Published: April 7, 2016
If I told you, hypothetically, that an international money-laundering scandal involving political figures, international criminals and athletes was to break, would you expect to find it in a big newspaper like The New York Times?
As a senior journalism major with a pretty good grasp of what is or is not newsworthy, I would argue that a story as big as the hypothetical situation above should be on the front page, probably above the fold.
So, it turns out the hypothetical situation I mentioned before is actually a real huge international leak that occurred. An offshore money-laundering operation linked to political officials like Russian president Vladimir Putin and Icelandic prime minister Davíð Gunnlaugsson (who resigned Tuesday in light of the scandal), film and T.V. entertainers like Jackie Chan and Simon Cowell, as well as various heads of state or political officials from over twenty countries around the world somehow was relegated to page three of The New York Times.
As this leak started being reported and coming to light, the U.S. media as a whole essentially ignored the biggest story in the world for about two days. The revealing of the information in the Panama Papers led the news in Europe, South America and most of Asia (aside from the Great Firewall of communist China) reeled from the reveal of an offshore money laundering operation worth an estimated $2 billion. Something like that is not just a foreign story. This touches every nation in the world due to the pure news value and relevancy of it.
So why is it that the biggest paper in the U.S., and possibly the world, treated this story as if it wasn’t a huge, important development?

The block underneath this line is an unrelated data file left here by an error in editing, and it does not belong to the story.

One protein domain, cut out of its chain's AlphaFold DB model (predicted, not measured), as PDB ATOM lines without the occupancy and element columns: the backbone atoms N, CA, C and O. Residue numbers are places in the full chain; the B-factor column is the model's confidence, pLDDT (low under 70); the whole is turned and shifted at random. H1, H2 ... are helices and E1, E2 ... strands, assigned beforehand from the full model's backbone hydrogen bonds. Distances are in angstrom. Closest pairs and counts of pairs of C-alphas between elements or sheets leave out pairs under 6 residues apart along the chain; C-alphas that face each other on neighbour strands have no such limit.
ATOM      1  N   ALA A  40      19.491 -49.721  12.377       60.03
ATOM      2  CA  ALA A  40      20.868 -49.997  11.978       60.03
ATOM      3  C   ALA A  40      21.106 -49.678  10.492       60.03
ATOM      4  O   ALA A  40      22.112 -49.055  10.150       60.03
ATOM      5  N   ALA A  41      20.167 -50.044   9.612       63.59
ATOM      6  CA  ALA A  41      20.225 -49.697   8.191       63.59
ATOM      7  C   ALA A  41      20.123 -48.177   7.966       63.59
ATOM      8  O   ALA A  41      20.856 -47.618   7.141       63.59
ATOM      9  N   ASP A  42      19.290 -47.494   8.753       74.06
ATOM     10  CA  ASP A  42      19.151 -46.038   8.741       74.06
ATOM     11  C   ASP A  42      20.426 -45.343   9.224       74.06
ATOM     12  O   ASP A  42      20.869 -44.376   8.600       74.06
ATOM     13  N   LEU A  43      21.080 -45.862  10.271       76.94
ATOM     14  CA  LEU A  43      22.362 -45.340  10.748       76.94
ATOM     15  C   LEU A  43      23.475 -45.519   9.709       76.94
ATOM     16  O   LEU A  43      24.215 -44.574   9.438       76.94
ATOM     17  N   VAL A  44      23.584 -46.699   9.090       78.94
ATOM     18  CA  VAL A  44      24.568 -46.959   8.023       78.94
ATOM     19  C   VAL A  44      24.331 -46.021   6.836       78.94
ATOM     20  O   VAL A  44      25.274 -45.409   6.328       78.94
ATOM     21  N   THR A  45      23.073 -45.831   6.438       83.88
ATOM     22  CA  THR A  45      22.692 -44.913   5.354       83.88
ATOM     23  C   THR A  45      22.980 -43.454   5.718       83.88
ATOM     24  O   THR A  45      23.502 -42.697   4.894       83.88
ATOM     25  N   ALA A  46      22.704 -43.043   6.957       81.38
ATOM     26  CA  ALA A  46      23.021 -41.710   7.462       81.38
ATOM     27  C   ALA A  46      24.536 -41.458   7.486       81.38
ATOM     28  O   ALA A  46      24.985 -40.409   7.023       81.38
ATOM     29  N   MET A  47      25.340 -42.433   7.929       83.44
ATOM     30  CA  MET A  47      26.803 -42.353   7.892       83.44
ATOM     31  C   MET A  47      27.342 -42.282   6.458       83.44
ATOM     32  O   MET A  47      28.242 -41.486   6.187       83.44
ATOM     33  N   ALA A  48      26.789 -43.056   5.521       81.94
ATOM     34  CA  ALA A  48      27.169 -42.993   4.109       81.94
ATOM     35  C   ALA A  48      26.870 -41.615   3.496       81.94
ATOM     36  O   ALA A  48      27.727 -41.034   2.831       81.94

My theory goes back to the origin of the Panama Papers story. This began as most leaks do; an encrypted message to a media outlet. A reporter at a small paper in Germany received a message asking if he was interested in the story. From there, the paper reached out to the International Consortium of Investigative Journalists, who took the leak under their wing.
From their, they cultivated sources, dug through millions of raw documents and data and built a network of news throughout Europe, one of the biggest being British newspaper The Guardian.
Now, while I find it surprising that The New York Times was not included in the list of contacts for a story of this magnitude, I find the NYT’s response to the story after the fact ever more baffling.
While other papers took the huge, breaking news of the Panama Papers and ran with the story on their front page, such as USA Today, the NYT relegated the story to the third page, along with CNN and The Washington Post largely ignoring or pulling small pieces off the AP wire without a second thought.
While that is problematic enough, the real issue comes in with the defensive editorial the NYT published defending their lack of action in treating the Panama Papers with the proper new value it deserved.
Not only did they ignore the initial break of the biggest documents leak since the Edward Snowden NSA leak, but then they published a piece defending their poor decision making.
Stuff like this might be the reason the International Consortium of Investigative Journalists snubbed the NYT in the first place.
Maybe if the American media (excluding USA Today, in this particular case) would pull their heads out of their collective posteriors and acknowledge that news outside the U.S. and not broken by them is worth a front page spot, they would have gotten included in the initial breaking of the story.
Contact the writer: email@example.com